Ever since Strindberg’s play Miss Julie was first staged, in Copenhagen in 1889, its shocker status has seeped into the theatrical subconscious, as much for its class and political concerns as for its erotic thrust. The title role is seriously damaged goods, a poor little aristocratic rich girl, daughter of a Swedish count, who gets hooked up with her father’s handsome valet. Their sexual encounter over midsummer’s night on a remote country estate quickly escalates into a full-on and fatal power struggle. A Little Night Music it is not, and Strindberg’s ripe slice of proto-Scandi-noir seems never out of a production somewhere. It has also been much adapted for other media, including opera – there are versions by Ned Rorem and William Alwyn, and others.
Juliana, by Joseph Phibbs and Laurie Slade, was first seen, aptly, for a one-night-stand at this year’s Cheltenham Festival, and this was its London one-night-stand. It updates the story so that the unseen Count is now the equally menacing and unseen Boss. Otherwise, the opera, like the play, is a three-hander, and at eighty minutes about the same duration. The role of Kerstin, the Boss’s housekeeper, is slightly simplified to add a moral leavening to the lovers’ total self-absorption. The surtitles failed about halfway through, and, as words weren’t clear, some symbolic business about the drowning of two youngsters larking about in a speedboat wasn’t as clear or, indeed, as laboured as it might have been. There is more symbolism, here carried over from the play, about a caged canary that ends up as collateral damage, which should be haunting but isn’t – and it could do with some editing; or even drop the dead bird. Phibbs’s score, though, has the ambition, atmosphere and dramatic insight to overcome such minor misgivings, and it is easy to imagine Juliana being done on a much larger scale, all down to the breadth of singing and of the playing from the eight-strong ensemble. Phibbs has great skill in setting up character and situation in music that then blooms with dramatic fluency. Richard Williams’s simple production set in the mansion’s kitchen is more than adequate.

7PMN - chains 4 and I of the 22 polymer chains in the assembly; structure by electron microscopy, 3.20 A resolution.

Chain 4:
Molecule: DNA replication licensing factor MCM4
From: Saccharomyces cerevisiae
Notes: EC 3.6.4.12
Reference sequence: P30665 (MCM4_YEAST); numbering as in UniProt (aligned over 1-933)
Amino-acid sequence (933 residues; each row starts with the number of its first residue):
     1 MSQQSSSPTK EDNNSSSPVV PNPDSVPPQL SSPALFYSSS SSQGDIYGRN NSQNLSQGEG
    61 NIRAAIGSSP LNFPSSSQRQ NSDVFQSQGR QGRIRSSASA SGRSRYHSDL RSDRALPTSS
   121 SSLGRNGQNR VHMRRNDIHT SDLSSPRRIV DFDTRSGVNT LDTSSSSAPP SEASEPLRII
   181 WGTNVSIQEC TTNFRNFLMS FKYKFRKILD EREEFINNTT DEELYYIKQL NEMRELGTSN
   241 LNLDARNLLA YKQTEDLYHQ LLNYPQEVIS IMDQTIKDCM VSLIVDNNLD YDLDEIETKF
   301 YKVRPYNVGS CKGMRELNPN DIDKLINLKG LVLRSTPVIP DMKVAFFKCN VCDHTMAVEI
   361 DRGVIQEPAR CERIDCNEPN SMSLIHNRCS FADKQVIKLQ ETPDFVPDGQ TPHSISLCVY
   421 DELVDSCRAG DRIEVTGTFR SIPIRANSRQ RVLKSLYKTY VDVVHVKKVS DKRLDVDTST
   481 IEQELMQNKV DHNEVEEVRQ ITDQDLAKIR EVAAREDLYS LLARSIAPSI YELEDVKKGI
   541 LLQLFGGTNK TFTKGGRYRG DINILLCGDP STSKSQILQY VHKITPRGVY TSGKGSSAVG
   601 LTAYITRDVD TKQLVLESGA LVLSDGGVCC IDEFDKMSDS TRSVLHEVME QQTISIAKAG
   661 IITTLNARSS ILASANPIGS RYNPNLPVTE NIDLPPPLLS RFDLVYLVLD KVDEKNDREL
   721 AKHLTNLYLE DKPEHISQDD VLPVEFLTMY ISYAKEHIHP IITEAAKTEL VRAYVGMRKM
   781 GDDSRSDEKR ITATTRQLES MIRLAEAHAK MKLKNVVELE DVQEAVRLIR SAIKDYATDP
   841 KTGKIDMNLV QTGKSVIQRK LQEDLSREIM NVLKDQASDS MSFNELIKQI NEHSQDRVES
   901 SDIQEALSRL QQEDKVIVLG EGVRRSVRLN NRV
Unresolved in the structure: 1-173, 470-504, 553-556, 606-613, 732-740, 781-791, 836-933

Cheryl Enever and Samuel Pantcheff piled on the agony as the coked-up, traumatised and abused Juliana and Juan, circling each other with explicitly acted lust and power-games. Enever brilliantly conveyed Juliana’s fragile, aloof mystique that, in the end, cracks so easily, and her intense singing was the ideal vehicle for Phibbs’s unfailingly expressive music. Pantcheff, perhaps a bit of a stretch as an immigrant on the run from Bolivia, nevertheless had a vital predatory sexuality, and was in luxurious voice as he eventually destroys Juliana. Rebecca Afonwy-Jones clearly portrayed Kerstin’s growing dismay as the lethal liaison unfolds. George Vass, with his customary thoroughness, kept things close and oppressive, and the result was incredibly vivid.